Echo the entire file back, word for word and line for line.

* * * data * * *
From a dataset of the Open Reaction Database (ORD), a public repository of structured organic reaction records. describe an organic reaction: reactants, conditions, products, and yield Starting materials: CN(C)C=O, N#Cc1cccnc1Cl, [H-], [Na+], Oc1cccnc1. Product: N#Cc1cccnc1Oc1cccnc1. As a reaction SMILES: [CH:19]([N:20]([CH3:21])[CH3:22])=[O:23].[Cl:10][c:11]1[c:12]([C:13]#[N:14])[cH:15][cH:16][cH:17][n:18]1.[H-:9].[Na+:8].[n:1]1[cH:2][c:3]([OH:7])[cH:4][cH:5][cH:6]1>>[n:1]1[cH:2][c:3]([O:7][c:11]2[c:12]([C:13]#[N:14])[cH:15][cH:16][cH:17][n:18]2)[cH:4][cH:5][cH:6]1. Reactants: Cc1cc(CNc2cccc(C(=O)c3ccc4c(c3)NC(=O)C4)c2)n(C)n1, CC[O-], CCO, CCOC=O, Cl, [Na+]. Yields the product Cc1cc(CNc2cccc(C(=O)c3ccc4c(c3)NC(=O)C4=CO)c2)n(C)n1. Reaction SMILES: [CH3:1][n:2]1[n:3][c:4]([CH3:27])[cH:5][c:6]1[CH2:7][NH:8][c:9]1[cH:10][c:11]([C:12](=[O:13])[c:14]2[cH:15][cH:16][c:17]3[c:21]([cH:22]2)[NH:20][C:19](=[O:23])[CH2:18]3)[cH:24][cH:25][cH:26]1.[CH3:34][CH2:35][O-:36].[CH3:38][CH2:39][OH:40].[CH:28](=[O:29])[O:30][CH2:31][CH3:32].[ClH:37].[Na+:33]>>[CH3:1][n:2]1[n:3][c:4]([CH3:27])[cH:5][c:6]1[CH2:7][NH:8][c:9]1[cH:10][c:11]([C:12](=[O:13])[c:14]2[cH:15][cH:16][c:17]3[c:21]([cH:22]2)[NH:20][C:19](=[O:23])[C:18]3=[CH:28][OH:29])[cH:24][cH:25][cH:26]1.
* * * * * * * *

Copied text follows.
From a dataset of the Open Reaction Database (ORD), a public repository of structured organic reaction records. describe an organic reaction: reactants, conditions, products, and yield Starting materials: CN(C)C=O, N#Cc1cccnc1Cl, [H-], [Na+], Oc1cccnc1. Product: N#Cc1cccnc1Oc1cccnc1. As a reaction SMILES: [CH:19]([N:20]([CH3:21])[CH3:22])=[O:23].[Cl:10][c:11]1[c:12]([C:13]#[N:14])[cH:15][cH:16][cH:17][n:18]1.[H-:9].[Na+:8].[n:1]1[cH:2][c:3]([OH:7])[cH:4][cH:5][cH:6]1>>[n:1]1[cH:2][c:3]([O:7][c:11]2[c:12]([C:13]#[N:14])[cH:15][cH:16][cH:17][n:18]2)[cH:4][cH:5][cH:6]1. Reactants: Cc1cc(CNc2cccc(C(=O)c3ccc4c(c3)NC(=O)C4)c2)n(C)n1, CC[O-], CCO, CCOC=O, Cl, [Na+]. Yields the product Cc1cc(CNc2cccc(C(=O)c3ccc4c(c3)NC(=O)C4=CO)c2)n(C)n1. Reaction SMILES: [CH3:1][n:2]1[n:3][c:4]([CH3:27])[cH:5][c:6]1[CH2:7][NH:8][c:9]1[cH:10][c:11]([C:12](=[O:13])[c:14]2[cH:15][cH:16][c:17]3[c:21]([cH:22]2)[NH:20][C:19](=[O:23])[CH2:18]3)[cH:24][cH:25][cH:26]1.[CH3:34][CH2:35][O-:36].[CH3:38][CH2:39][OH:40].[CH:28](=[O:29])[O:30][CH2:31][CH3:32].[ClH:37].[Na+:33]>>[CH3:1][n:2]1[n:3][c:4]([CH3:27])[cH:5][c:6]1[CH2:7][NH:8][c:9]1[cH:10][c:11]([C:12](=[O:13])[c:14]2[cH:15][cH:16][c:17]3[c:21]([cH:22]2)[NH:20][C:19](=[O:23])[C:18]3=[CH:28][OH:29])[cH:24][cH:25][cH:26]1.